Put an end to domestic violence

letters to editor, opinion, column, editorial, guest commentary

In 1987, National Domestic Violence Awareness Month was established to bring attention to this pervasive issue, support survivors and unify those who work with survivors.

That was the same year I began as the Domestic Abuse and Sexual Assault Program Director for the Women’s Resource Center of Northern Michigan (WRCNM).

Over the past 28 years I have met thousands of women who have experienced the perils of domestic abuse.

These strong and determined women believed a life free from violence was possible, even faced with seemingly insurmountable challenges.

They believed in a better, safer life as do the hundreds of survivors who are currently utilizing WRCNM services.

Since the late ‘80s I’ve also seen changes in how individuals and our society view domestic abuse and survivors, however we still have work to do.

A recent article in the Journal of the American Board of Family Medicine reveals one out of five men admit to pushing, slapping, hitting, choking or committing some other form of violence against his intimate partner.

Although this statistic makes it sound as if change hasn’t occurred, it is a step forward to acknowledge the problem exists, to write about it and talk about it.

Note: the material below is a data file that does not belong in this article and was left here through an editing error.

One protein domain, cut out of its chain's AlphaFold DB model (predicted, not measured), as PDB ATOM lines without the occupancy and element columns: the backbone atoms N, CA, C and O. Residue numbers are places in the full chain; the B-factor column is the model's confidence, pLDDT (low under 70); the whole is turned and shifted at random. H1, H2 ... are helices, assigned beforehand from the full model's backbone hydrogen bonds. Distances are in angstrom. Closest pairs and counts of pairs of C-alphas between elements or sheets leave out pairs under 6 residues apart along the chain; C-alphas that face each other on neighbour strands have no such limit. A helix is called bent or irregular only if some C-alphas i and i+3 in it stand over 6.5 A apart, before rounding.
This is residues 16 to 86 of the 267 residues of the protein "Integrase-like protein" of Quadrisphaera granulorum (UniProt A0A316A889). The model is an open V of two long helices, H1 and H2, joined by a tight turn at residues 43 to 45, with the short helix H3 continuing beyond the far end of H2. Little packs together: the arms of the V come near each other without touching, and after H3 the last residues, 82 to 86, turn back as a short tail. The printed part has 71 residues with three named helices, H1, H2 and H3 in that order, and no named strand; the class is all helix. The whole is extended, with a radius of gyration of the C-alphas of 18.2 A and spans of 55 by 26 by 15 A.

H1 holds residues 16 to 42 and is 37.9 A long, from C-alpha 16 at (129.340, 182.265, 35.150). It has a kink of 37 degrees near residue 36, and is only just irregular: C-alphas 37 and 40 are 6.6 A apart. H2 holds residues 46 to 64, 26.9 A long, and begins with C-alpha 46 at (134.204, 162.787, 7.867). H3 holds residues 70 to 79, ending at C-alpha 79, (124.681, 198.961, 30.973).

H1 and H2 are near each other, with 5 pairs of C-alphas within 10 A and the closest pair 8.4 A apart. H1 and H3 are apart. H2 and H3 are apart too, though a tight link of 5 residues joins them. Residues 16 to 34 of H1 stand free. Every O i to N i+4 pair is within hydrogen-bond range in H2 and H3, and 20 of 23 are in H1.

I believe breaking the silence about the reality of domestic abuse is a positive change.

During the past year, the issue of domestic violence has ignited national conversations on the need to further break the silence around intimate partner violence.

High-profile cases have brought this issue—and conversations about it—out from behind closed doors and into our workplaces, homes and schools.

I believe ending domestic abuse is about changing what is acceptable behavior in our culture – stepping out of our comfort zone to stand up and speak out against this type of violence.

I believe both men and women are ready and willing to do so.

During October, and year round, talk about the important issue of domestic and dating violence.

Let others know that you think domestic abuse is unacceptable.

Finally, keep believing we can put an end to this violence.

Change takes time and although it may not happen in my lifetime, I do believe in generations to come we will change behaviors and attitudes that allow violence against women to persist.

Stand up. Speak out!

For immediate help or information, call the WRCNM’s 24-hour crisis line at (231) 347-0082 or (800) 275-1995.

Chris Krajewski, Domestic Abuse and Sexual Assault Program Director Women’s Resource Center of Northern Michigan, Inc.

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